'Desperately Underpaid' Media Attack Another Oil Company Executive
Who needs Nostradamus when you have CNN’s “American Morning"? Instead of waiting for someone to complain about a big executive payday, the April 9 show’s team whined about its own pay and predicted the AFL-CIO would chime in on their side.
The issue was the salary and other compensation for Occidental Petroleum Corp. (NYSE: OXY) CEO Ray Irani, who received $400 million in 2006. Even before the AFL-CIO had gone on record about the number, CNN’s morning team brought up that possibility and predicted the result. “So, yes, this is an issue and we'll have to see if the AFL-CIO goes after Occidental Petroleum next,” commented “Mind Your Business” newsman Andrew Ross Sorkin, visiting from his New York Times job.
Anchor Soledad O’Brien, who had earlier complained she was “desperately” underpaid, answered for Sorkin. “You think with a number like that they will. I’ve got to imagine,” she said.
Sorkin called Irani’s 2006 pay “what has to be one of the largest numbers in history” and linked it to several other high-profile CEO payouts, including ones at Pfizer and Home Depot. However, even Sorkin admitted it was a payout that took years to earn. “Just to be fair, this is money that has accumulated over the past several years. Had he not taken all these options he would have made just a paltry $55 million,” he told viewers.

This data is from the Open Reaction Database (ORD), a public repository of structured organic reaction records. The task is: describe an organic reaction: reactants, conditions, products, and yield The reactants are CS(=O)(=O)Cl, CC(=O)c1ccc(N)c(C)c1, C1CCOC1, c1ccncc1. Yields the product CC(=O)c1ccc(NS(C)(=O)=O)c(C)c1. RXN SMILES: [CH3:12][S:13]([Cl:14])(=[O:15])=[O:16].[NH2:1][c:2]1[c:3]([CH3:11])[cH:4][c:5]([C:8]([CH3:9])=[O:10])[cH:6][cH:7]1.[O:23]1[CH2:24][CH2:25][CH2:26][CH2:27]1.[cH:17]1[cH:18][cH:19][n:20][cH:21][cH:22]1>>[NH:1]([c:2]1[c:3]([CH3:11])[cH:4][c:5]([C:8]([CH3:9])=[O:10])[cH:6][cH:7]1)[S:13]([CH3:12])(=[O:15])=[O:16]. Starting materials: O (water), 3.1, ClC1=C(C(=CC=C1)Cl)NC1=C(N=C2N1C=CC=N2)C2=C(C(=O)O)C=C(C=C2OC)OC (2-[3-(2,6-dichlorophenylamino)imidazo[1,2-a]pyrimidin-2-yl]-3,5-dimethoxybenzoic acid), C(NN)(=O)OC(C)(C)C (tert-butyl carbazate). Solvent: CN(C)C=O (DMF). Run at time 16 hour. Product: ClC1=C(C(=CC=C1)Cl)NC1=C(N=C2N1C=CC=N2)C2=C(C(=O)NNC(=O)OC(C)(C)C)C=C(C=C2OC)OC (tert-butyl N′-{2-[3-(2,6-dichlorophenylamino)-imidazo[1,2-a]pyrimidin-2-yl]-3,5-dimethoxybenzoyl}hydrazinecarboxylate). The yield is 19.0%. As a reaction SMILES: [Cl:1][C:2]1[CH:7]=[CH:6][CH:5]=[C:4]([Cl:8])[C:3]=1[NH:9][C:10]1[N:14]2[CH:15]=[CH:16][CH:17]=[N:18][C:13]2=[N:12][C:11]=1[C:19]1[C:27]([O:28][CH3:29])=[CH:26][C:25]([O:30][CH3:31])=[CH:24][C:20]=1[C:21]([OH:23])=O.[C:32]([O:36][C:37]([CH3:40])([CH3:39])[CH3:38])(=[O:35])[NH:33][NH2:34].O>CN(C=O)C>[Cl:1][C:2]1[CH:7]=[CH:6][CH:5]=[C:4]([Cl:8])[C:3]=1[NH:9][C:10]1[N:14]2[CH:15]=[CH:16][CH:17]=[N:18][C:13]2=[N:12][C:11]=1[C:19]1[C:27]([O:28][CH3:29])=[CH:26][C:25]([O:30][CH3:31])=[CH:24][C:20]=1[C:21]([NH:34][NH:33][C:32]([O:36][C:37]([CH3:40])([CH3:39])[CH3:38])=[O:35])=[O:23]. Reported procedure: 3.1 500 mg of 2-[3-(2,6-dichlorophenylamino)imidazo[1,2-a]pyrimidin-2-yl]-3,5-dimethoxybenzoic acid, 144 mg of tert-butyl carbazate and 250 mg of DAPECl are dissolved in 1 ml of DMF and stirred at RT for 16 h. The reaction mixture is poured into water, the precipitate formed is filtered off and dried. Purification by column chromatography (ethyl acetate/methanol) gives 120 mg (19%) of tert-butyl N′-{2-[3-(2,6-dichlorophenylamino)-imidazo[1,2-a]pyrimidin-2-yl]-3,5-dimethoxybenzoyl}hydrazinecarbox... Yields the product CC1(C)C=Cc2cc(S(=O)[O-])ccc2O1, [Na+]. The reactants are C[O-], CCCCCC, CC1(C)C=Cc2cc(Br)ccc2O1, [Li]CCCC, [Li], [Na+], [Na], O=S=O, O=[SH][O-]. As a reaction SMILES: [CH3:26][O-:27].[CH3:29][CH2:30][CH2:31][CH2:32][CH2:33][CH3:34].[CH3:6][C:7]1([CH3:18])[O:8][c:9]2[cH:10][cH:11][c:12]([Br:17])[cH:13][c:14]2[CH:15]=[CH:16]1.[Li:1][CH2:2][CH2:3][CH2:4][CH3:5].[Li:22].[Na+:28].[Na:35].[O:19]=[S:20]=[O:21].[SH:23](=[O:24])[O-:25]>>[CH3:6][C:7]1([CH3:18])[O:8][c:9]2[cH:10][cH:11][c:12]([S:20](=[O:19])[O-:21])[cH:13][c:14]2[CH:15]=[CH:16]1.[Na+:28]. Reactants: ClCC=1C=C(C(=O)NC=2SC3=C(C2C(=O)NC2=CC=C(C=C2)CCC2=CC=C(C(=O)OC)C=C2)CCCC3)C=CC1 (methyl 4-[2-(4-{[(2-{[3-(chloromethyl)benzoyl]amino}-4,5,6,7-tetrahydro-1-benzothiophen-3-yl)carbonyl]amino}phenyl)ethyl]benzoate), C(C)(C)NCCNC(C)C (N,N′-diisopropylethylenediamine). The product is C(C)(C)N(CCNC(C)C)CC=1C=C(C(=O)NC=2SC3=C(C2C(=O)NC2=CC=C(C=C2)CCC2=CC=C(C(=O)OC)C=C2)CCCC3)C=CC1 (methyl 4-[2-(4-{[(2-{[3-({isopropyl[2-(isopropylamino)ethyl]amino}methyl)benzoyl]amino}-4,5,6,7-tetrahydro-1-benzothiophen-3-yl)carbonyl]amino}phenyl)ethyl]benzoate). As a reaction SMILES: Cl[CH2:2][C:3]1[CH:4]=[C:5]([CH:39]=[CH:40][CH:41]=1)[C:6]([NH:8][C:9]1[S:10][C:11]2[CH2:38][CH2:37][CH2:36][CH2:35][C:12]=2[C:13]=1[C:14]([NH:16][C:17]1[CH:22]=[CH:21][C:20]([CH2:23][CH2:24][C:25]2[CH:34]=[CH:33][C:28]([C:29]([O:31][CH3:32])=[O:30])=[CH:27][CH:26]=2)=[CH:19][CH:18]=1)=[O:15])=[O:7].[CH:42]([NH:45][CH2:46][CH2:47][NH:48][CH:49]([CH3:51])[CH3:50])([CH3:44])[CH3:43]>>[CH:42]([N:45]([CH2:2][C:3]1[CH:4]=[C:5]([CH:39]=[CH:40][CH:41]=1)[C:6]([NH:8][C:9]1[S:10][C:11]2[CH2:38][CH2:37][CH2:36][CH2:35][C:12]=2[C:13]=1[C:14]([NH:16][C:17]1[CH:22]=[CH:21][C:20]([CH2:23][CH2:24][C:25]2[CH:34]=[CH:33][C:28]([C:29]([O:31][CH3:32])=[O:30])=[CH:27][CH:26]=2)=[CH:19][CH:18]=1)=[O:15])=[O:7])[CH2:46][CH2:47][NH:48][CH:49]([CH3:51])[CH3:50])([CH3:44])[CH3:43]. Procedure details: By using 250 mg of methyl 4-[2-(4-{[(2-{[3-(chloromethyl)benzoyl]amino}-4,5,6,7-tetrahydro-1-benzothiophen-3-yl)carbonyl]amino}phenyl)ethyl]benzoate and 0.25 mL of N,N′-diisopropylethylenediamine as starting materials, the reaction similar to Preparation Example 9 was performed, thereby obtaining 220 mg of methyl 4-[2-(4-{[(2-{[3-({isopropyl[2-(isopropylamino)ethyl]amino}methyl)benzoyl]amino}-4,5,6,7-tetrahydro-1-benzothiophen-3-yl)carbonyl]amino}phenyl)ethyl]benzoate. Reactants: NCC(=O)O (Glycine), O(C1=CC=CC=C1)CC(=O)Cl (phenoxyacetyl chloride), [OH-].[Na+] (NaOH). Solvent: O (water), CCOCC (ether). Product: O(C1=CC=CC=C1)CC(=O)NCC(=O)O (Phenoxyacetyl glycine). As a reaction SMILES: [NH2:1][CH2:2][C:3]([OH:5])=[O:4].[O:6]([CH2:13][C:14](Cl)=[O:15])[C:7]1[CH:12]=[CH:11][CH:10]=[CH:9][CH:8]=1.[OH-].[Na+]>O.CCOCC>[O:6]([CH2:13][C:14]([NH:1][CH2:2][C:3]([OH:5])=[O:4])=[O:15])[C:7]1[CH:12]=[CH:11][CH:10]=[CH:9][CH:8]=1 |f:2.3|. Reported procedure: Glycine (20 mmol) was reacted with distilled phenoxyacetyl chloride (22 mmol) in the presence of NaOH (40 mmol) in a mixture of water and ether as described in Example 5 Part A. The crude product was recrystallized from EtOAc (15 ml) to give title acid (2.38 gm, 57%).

Anchor Miles O’Brien responded with a sarcastic “Hard to get by on that.”
The April 7 Los Angeles Times gave a more fair and detailed view of Irani’s pay, which included “cashing in more than 7 million shares from stock options that were awarded back to 1997.” In addition, the company had to “discontinue a deferred stock program in October 2006 because the liability and expense of the program had ‘grown substantially.’” That resulted in another $93.3 million.
While that still resulted in a hefty “$55.6 million in salary, bonus, stock awards, deferred compensation and other benefits,” it also reflects how well the company has done under his leadership.
According to the Times, Occidental’s stock price went from $9 at the end of 1990 to nearly $50 now – a more than 450-percent increase. CNN’s visiting reporter Sorkin downplayed that huge growth, saying: “The company has done well, to be fair.” Then he quickly turned that performance into a union issue. “But, obviously, CEO exec competition is so under pressure today and the AFL-CIO, which is one of the big union groups, has come out against Verizon in the recent days,” he explained.